Many of us have used and seen the capabilities of conversational software systems such as Siri or Cortana, and we’ve even marvelled at the possibility of Iron Man’s JARVIS. The ability to have a conversation with a robot, and for the robot to use that data to help us and embellish our lives has inspired a South-West-based team to develop GHAIA, their answer to healthcare issues that have affected the lives of their family and friends.
GHAIA (pronounced Gaia – the personification of Earth) is an augmented intelligence healthcare chatbot that could offer a personal solution to providing healthcare cheaply, efficiently, and with a huge range of possible applications.
“GHAIA will be able to assert honest and trustworthy conversational capabilities”
GHAIA offers the opportunity to allow patients who need on-going support to remain independent in their homes and dramatically reduce NHS bed-stay costs. By automating the communication between patients and doctors, GHAIA aims to use data gleaned from healthcare professionals and the wider community to deliver advice and monitor the health of its users.
Phil Hall, a lead figure in AI, who is heading up the project tells us, “Reducing the length of stay in an NHS hospital for one condition in one Trust has been shown to amount to an £8million per year saving, these are the targets we are aiming at.”
“Part assistant, part advisor, part advocate, it even has banter”
TechSPARK caught up with Team GHAIA at their prototype demonstration in the Watershed, Bristol’s venue for showcasing cultural ideas and talent, where we saw the GHAIA medical chatbot in action. They tell us GHAIA is “Part assistant, part advisor, part advocate – it even has banter.
“The GHAIA system will enable people to optimise engagement with treatment and care plans, and greater connectivity to medical knowledge, professionals and loved ones, and gain better access to their own health data.”
“This approach has the potential to truly empower the individual and better inform their medical team”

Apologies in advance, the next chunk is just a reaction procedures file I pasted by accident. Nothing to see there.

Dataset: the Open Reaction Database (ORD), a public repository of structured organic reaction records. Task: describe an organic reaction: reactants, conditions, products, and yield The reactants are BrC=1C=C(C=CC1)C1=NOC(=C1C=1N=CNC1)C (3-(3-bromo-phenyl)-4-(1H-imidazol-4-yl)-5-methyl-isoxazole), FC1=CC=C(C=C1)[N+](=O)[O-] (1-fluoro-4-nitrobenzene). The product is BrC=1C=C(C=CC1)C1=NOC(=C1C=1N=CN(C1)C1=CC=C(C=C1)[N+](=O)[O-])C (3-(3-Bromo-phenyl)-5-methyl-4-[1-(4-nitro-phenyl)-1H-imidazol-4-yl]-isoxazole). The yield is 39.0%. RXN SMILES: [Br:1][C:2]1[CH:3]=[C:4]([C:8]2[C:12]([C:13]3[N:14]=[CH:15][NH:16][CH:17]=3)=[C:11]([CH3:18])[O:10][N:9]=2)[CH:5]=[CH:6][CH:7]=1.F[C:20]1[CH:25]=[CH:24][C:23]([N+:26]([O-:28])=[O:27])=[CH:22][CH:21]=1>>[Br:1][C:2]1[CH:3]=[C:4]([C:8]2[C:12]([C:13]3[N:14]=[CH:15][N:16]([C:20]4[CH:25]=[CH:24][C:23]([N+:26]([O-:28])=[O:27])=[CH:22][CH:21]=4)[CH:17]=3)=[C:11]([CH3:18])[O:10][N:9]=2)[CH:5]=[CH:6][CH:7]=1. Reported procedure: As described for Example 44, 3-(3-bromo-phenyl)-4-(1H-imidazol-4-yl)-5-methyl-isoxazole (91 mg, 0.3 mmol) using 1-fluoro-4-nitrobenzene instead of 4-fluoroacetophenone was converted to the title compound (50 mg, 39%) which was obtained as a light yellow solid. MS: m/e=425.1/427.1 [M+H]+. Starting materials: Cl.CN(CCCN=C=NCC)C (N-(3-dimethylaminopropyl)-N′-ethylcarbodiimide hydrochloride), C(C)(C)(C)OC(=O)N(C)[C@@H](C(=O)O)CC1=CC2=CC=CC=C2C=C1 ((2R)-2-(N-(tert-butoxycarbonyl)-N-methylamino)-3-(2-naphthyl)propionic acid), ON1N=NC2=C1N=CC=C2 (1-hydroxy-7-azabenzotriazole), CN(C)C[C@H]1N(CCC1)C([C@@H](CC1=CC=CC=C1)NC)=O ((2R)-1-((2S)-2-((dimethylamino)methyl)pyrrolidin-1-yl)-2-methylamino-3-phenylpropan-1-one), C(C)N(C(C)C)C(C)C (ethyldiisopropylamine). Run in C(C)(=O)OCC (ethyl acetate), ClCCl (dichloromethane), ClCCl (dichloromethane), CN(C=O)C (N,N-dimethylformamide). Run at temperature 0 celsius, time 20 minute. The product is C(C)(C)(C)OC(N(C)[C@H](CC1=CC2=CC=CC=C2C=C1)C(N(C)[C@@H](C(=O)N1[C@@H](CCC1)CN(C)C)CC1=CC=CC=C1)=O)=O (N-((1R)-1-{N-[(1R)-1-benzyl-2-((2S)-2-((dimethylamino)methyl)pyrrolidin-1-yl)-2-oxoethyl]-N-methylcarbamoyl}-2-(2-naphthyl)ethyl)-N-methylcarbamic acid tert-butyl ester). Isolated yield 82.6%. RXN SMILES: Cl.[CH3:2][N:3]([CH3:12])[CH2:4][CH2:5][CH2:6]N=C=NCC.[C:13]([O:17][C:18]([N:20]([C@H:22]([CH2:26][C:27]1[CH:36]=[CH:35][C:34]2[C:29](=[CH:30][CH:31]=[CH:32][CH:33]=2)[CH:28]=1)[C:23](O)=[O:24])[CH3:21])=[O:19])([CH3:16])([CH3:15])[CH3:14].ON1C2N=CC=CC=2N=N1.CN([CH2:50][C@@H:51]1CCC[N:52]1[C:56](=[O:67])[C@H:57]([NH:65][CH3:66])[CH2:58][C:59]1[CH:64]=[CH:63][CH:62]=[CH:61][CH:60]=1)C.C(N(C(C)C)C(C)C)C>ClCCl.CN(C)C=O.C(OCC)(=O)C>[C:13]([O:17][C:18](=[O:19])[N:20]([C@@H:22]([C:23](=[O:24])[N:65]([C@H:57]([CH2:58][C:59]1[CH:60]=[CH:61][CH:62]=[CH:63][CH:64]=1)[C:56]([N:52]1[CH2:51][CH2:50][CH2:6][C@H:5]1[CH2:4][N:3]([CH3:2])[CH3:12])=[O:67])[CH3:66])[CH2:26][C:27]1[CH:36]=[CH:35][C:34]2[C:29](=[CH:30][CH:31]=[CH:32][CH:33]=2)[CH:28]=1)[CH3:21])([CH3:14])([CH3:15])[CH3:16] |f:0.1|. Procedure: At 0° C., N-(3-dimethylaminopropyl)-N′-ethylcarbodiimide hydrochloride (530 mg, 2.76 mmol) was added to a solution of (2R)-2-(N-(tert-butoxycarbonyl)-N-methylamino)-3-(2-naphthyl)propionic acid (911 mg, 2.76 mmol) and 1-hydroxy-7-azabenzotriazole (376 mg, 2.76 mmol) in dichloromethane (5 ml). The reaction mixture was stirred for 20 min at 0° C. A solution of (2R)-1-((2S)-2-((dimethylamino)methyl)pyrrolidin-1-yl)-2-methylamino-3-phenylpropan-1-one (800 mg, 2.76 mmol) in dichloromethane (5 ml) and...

It works by integrating social platforms with medical and care records and plans, knowledge libraries and data flows from the internet and devices, with an augmented intelligence system which then delivers the information to the user via chat. “This approach has the potential to truly empower the individual and better inform their medical team and the decisions made between patients and professionals.”
“We liken this to the power of an online group hug”
Team GHAIA explains, “This collection of real-time data offers the opportunity to distil and share professional care, community wisdom and patient expertise not only to researchers but also to other individuals with the similar conditions – we liken this to the power of an online group hug.”
In conversation with… GHAIA
Looking close to home the team have focused on helping with condition support in wounds as part of a diabetes case, for dementia and also for multiple sclerosis. According to Team GHAIA, people living with these types of chronic conditions are self-managing their condition 99% of the time after the proper medical consultation has been sought.
Phil Hall presented the first case study, where the diabetic patient had a wound that needed attending to. By using a sensor in a Raspberry Pi, Phil could talk to GHAIA, which asked him how he was feeling. Based on the response the Phil gave, GHAIA then gave appropriate responses to ensure the medical condition was managed. This means that if Phil says that the wound is healing, GHAIA will record the data, such as the time and offer continued support based on what he was already doing to treat the wound. However, if Phil said that his wound had got bigger, or there was reason for concern, GHAIA could ask him to upload a photo which could then be sent to his GP with a message to organise an appointment.